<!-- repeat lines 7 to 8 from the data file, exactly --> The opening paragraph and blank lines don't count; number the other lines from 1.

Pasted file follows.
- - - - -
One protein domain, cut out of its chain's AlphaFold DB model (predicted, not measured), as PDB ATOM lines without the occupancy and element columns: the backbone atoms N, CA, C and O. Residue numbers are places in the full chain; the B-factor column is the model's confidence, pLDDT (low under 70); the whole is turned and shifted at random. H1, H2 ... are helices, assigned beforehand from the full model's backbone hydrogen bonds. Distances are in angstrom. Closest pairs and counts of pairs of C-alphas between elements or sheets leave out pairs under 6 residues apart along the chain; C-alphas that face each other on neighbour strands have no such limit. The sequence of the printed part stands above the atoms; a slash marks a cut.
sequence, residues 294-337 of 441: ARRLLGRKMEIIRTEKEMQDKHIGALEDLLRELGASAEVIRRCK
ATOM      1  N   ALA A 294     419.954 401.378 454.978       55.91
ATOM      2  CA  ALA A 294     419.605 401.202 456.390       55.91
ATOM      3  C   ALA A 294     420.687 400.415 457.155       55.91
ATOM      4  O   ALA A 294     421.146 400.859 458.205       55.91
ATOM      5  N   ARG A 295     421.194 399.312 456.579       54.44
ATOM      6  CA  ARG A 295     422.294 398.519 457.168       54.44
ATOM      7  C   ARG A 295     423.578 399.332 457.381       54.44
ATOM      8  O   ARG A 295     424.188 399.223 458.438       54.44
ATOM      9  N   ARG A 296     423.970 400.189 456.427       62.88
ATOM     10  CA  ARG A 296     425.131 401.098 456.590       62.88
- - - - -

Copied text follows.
ATOM      6  CA  ARG A 295     422.294 398.519 457.168       54.44
ATOM      7  C   ARG A 295     423.578 399.332 457.381       54.44